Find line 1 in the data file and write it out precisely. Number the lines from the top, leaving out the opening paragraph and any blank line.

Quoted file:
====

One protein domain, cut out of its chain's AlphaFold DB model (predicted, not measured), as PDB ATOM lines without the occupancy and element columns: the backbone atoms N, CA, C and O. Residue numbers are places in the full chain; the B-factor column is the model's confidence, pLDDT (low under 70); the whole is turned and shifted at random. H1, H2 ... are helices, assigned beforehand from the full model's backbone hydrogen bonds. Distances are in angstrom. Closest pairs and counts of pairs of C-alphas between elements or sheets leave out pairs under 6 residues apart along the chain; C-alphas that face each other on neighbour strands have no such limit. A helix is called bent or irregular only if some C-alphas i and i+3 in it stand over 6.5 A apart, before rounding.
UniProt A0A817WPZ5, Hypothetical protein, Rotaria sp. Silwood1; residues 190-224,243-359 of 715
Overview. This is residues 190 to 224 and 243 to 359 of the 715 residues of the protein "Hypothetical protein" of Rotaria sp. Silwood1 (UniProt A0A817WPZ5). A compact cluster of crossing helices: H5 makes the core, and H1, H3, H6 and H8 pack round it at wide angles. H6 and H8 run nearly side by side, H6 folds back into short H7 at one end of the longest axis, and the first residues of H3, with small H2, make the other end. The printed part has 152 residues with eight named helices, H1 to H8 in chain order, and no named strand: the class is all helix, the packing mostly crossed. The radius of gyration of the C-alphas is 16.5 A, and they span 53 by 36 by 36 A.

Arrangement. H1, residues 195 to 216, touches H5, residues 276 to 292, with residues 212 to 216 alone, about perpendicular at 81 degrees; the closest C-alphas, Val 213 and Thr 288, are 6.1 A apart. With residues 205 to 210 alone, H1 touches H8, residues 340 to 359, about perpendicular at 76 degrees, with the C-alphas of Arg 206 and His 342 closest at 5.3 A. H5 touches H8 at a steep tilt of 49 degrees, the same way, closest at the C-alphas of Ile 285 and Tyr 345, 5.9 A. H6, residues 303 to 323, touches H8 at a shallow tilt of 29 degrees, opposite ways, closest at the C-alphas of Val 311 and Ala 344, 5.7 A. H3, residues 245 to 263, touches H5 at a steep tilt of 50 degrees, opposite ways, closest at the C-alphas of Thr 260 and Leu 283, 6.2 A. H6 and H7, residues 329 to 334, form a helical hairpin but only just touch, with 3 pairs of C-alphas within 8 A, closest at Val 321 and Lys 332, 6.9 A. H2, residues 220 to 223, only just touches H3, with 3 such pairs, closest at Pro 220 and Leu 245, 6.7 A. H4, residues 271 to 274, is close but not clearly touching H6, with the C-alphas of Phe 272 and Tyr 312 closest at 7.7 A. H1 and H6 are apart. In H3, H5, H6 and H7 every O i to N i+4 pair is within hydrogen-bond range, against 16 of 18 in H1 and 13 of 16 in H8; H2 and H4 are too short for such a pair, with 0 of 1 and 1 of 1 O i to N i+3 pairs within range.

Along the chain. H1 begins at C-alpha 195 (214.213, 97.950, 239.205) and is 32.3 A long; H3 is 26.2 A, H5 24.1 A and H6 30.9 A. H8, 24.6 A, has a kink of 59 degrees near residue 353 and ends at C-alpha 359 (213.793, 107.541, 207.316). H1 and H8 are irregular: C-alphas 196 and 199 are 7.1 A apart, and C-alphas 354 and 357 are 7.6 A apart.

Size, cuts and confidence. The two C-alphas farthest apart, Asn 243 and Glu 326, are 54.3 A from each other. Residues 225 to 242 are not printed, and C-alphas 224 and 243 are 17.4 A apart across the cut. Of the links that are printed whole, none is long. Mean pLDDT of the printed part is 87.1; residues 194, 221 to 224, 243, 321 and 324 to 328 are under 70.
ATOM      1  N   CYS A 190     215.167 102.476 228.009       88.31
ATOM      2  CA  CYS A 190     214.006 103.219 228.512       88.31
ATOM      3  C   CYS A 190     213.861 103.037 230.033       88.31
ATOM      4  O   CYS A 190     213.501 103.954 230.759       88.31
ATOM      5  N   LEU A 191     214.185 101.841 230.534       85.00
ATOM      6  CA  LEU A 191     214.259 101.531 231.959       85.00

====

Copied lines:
UniProt A0A817WPZ5, Hypothetical protein, Rotaria sp. Silwood1; residues 190-224,243-359 of 715